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The Olympic Airways Plane That Almost Crashed Into Athens

Olympic Airways Plane
Heroic pilot Sifis Migadis saved many lives by skillfully maneuvering the damaged plane back to safety. Screenshot from YouTube.

It was August 9, 1978, when an Olympic Airways plane almost crashed into central Athens, with the pilot managing to avoid the disaster in only the last seconds of the flight.

It was a hot August day at Ellinikon International Airport when four hundred passengers boarded the Olympic Airways flight 411 to New York, most of them U.S. citizens returning from their summer vacation in Greece. There were eighteen crew members on that long-distance trans-Atlantic flight.

The pilot, Sifis Migadis, who was in charge of piloting the 370-ton jumbo jet had thirty-two years of flying experience. Accompanying him was co-pilot Constantinos Fikardos, also a seasoned pilot with whom he flew frequently.

What transpired in just the span of ninety-three seconds on that day will be forever engraved in the minds of the 418 people aboard the Olympic Airways Boeing 747.

Take-off and engine failure

At 2:00 pm on that day, the crew took their seats, and the plane entered the runway for takeoff. The aircraft was carrying 160 tons of fuel, as it would fly directly from Athens to New York.

During takeoff, the aircraft could not get high enough. Before the wheels could come off the ground, an explosion was heard from the right engine, which had been damaged.

Migadis could not stop the plane and ordered Fikardos to pick up the wheels to continue takeoff.

Meanwhile, the flight engineer, as soon as he saw the damage in the engine, cut off the water by turning off the water injection system in all the engines. With this, the plane lost 4,500 pounds of thrust.

The pilot was struggling to get the Boeing 747 high enough up and people from ground control thought that the plane would crash into the city of Athens.

With a minimum height of altitude, the pilot managed to pass over the first obstacle, which was a hill in the neighborhood of Alimos. The hill was 200 meters (656 feet) high.

Migadis flew at an altitude of only 209 meters (685 feet) before the plane started losing altitude again. At the same time, Fikardos was sending desperate emergency signals to the control tower.

Alarms at the airport rang out while the huge jumbo jet flew over the apartment buildings of Kallithea and Nea Smyrni, almost scratching the top of the Interamerican building on Syggrou Avenue.

According to a flight attendant, from the windows, they could look out and see the employees working in the offices looking back at the plane, completely flabbergasted.

At that moment, the aircraft was flying at a speed of just 160 miles an hour at an incredible 55 meters (180 feet) above ground.

The pilot decides to crash on a hill

Migadis chose to keep the aircraft stable in a horizontal position, as he knew the law of aerodynamics very well. As he had said in an interview, he broke many aviation rules in order to keep his plane in the air.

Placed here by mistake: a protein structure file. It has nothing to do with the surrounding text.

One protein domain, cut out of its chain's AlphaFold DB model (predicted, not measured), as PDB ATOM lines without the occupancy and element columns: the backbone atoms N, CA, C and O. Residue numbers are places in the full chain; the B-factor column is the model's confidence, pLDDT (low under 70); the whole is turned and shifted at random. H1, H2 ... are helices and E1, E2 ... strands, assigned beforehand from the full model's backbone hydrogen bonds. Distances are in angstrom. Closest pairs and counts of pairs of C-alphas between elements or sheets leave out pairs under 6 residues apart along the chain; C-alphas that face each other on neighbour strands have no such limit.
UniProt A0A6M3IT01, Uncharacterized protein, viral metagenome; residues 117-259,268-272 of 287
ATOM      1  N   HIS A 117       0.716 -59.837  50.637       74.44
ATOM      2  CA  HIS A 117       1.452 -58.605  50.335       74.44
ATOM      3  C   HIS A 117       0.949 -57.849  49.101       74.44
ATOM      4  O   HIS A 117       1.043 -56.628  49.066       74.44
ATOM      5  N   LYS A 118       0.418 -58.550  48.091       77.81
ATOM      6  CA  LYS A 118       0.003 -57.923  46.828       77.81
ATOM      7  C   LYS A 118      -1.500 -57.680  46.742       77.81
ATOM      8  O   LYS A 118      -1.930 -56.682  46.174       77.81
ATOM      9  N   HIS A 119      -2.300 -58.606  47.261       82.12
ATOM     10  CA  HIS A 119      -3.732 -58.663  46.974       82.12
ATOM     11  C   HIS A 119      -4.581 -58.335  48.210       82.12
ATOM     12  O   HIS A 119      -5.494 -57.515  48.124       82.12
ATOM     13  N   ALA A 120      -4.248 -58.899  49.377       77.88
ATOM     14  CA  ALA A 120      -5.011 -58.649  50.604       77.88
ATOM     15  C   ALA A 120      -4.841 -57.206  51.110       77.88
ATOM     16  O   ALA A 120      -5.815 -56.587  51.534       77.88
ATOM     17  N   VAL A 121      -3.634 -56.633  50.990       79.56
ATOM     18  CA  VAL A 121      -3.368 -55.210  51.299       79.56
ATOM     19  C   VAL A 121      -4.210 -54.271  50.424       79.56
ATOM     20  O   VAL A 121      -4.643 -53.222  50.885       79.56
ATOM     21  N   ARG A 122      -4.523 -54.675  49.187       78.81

He decided not to turn it around and try to maneuver his way out of the situation. He kept the jet going straight forward, as he had decided to try to get to Mount Egaleo, to crash the plane in an uninhabited area.

During those dramatic ninety-three seconds, the two men in the cockpit were silent. At the same time, the engineer was desperately trying to repair the engines any way he could, while the pilots remained focused, calm, and collected.

This was the reason why most passengers did not understand what was going on and had the impression that the low flight over Athens was scheduled. In fact, some of the passengers were taking pictures from the windows as they passed just above the rooftops.

At 2:05 pm, a light breeze helped the Boeing 747 go a few feet higher, which in combination with the reduction of water helped the aircraft to turn slightly before the plane crashed into Athens’ Mount Egaleo.

Olympic Airways plane lands at Ellinikon

Right before the plane would have crashed into Mount Egaleo, Migadis made a last-second decision and completed some last-ditch maneuvers, managing to turn the aircraft around and fly back to Ellinikon.

People at the control tower did not know what was going on because there was no communication from the cockpit. When they saw the Boeing 747 coming back from Piraeus, they could not believe their eyes.

Migadis flew over the sea near Piraeus and emptied some of the fuel, making the aircraft lighter, enabling him to take the jumbo jet safely back to Ellinikon to land it.

The return of the aircraft was met with delirious applause on the ground. When Migadis exited the plane, he saw his two daughters waiting for him.

The two women had been notified by a cousin, who had seen the plane flying a few meters above the Panionios soccer grounds and told them that it almost hit the light pylons and would have crashed.

Migadis’ composure, skills, and experience undoubtedly saved thousands of lives. Had the plane crashed in a populated area, the outcome would have been dire. The aircraft flew at low altitudes that seem impossible. Even engineers from Boeing said that it was not possible for that particular aircraft to stay in the air at such low speeds.

After the near-tragedy, Migadis, like the hero he was, took his seat in the cockpit of a replacement aircraft, and at 6:00 pm, with the rest of the crew, flew the four hundred passengers over the Atlantic to New York City.

As Migadis stated in a 1994 interview, “Those of us who survived that day are stowaways in life.”

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